“Part of the arrangement we have with Illumina is they get access to our FDA-approved clinical studies so they can do their own IVD development,” Mr van den Boom says. “It’s maybe not the right conclusion that Roche will be the first.”
Illumina has said that it is working with the FDA towards the development of an approved test, though this may be somewhat different to its current verifi product.
Sequenom itself is content to offer its test on an LDT basis. This strategy has obvious financial advantages, but Mr van den Boom points out that these tests can also be nimbler, capable of reacting more quickly to patients’ demands.
“These assays change. If you look at the content we provide – from [trisomy] 21 and then adding 13 and 18 and six aneuploidies, the LDT route allows you to react to what the market needs and adjust on a quicker time pace,” he says. Adding additional testing capabilities to an FDA-approved test would require a separate approval process for the new product.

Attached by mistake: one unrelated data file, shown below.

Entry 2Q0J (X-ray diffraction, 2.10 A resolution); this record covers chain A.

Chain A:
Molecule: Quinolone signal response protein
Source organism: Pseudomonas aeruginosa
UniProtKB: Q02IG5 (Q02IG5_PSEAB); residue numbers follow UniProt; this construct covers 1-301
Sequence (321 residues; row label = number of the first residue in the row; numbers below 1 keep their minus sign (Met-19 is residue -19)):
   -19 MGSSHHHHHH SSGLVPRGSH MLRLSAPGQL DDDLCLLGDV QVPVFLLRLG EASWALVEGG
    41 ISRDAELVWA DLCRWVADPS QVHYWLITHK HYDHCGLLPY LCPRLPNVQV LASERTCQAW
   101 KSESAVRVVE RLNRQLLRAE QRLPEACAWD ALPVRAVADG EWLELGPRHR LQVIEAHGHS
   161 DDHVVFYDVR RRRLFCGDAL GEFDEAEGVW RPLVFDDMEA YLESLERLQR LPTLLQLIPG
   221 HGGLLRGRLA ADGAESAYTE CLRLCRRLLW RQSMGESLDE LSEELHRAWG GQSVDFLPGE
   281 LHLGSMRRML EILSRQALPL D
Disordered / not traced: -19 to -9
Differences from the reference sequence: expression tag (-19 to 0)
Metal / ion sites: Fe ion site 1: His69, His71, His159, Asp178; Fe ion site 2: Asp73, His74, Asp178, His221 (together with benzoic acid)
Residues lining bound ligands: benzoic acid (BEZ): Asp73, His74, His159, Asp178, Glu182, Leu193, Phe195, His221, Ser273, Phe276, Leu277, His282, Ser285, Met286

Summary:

First to Europe
UK company Premaitha Health, meanwhile, has decided not to enter the fray in the US. The group is concentrating on Europe and is the recipient of the first CE mark for a NIPT product. Companies with LDTs can sell their testing services in Europe too, but the samples must be shipped to the US – or, in one case, China – for processing. Premaitha is selling a product, a diagnostic called Iona, rather than a service.
“The thing that differentiates us from all the other companies is that we are devoted to developing an in vitro diagnostic product and selling it to other laboratories so that they can perform the test themselves,” Premaitha’s chief executive, Stephen Little, tells EP Vantage.
Iona can determine the risk of a foetus having trisomies 13, 18 and 21 – Patau, Edwards’ and Down’s syndrome respectively. This is not as wide as some of the other tests in this space, but the UK group can use its CE mark as a selling point. Iona is the only test to have sought approval of European regulators; its receipt of this might persuade doctors and payers that it is the most reliable.
Moves by the likes of Roche and Illumina to receive US regulatory endorsement suggests that these players are interested in obtaining a similar advantage in the US.
One crucial consideration is that the cost of NIPT outstrips the combination of ultrasound and biochemical maternal blood testing used as the standard screen for Down’s and similar conditions today.